Surgeon: Yoga, meditation help cancer patients

PORTLAND, Ore. (KOIN) — A doctor in Oregon is planning a first-of-its-kind program to help heal the body and relieve symptoms of fatigue and depression brought on by cancer.

Approximately 70 people are diagnosed with breast cancer each week in Oregon and Southwest Washington.

Wolf told KOIN 6 News the disease runs in her family.

“I went in for my annual mammogram and they called me and said, ‘something looks funny,’” K103 co-host Janine Wolf said. “It’s that feeling of: this is it. I sort of just knew I had breast cancer.”

According to Susan G. Komen, yearly screenings can help doctors catch breast cancer early on. Screenings catch an estimated 85% of all breast cancers.

“My first thought was, I could die,” Wolf said. “I had a lumpectomy and radiation, I did not have to do chemo. I’m extremely fortunate.”

Breast surgeon Dr. Cynthia Aks said she believes in combining treatments — like the ones Wolf received — with yoga therapy. The Legacy Health surgeon is also a yoga instructor and Reiki master who uses meditation.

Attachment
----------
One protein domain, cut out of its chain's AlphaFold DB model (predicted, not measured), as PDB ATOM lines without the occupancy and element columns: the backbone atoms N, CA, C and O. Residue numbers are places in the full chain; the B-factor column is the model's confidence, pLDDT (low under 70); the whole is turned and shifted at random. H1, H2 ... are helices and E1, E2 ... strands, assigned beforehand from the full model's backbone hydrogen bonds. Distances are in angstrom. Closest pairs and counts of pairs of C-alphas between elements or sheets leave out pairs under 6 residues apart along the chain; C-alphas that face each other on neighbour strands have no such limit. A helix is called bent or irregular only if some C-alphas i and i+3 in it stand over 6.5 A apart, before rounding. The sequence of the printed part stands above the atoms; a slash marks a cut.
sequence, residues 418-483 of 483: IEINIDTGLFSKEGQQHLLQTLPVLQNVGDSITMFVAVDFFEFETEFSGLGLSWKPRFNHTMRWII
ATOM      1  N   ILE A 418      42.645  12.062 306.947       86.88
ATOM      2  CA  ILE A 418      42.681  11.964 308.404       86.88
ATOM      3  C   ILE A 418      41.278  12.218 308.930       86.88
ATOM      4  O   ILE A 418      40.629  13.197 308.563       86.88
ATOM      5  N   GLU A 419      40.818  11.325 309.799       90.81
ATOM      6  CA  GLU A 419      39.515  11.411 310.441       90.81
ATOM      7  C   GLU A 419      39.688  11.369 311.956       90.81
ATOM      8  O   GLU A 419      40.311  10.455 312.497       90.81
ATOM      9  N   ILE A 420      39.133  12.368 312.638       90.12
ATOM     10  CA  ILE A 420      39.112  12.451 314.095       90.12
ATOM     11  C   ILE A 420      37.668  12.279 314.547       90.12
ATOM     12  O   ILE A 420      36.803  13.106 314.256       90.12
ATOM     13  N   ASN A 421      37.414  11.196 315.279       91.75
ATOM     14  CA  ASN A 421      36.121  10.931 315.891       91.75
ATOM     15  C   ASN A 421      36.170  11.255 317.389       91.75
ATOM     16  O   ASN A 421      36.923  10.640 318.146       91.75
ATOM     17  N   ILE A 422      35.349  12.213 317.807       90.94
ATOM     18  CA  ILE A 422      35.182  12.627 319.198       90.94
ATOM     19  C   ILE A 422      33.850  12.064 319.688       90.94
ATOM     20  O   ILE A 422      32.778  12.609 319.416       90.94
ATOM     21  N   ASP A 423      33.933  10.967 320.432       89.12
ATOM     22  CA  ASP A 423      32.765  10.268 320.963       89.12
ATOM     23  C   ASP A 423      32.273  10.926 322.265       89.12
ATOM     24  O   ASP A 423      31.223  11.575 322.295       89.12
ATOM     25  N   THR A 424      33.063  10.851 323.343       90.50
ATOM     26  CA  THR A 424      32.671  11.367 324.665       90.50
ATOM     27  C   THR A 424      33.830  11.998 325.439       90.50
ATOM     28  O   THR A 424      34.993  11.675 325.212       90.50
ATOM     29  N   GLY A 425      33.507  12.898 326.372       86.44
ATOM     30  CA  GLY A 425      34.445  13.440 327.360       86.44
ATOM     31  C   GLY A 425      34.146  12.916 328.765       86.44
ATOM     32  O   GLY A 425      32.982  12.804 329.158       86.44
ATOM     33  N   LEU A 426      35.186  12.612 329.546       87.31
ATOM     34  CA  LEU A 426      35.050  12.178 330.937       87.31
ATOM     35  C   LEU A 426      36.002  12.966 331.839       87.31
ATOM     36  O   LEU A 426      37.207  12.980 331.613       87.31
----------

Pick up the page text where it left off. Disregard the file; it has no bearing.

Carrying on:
“Treating a patient is not the same as healing a patient,” Dr. Aks explained.

According to Dr. Aks, eastern practices can help lessen the severity of fatigue and depression brought on by cancer. Practices like meditation can reportedly help improve a patient’s quality of life.

“Society just wants a quick fix,” Dr. Aks said. “They just want to take a pill to make it better, but it just doesn’t work that way long term.”

 

Legacy Good Samaritan Medical Center in Portland already offers yoga classes. Dr. Aks said she’s currently working to become a certified instructor in Oregon.

Representatives with Susan G. Komen recommend women begin receiving mammograms every year once they turn 40.

“The relative survival rate at 5 years is 99%, but that drops to the low 70s if someone is diagnosed at a stage 1 or 2,” Maggie Klein with Susan G. Komen said. “If they’re diagnosed at stage 4, it drops to 24%, so it’s critical people are screened early to have an earlier stage diagnosis.”

Wolf said doctors discovered her cancer so early it was at stage 0. After 5 months of treatment she’s officially cancer free, but she still gets yearly mammograms and even MRI’s.

“Going in for those annual tests is so important, it’s paramount,” she said.

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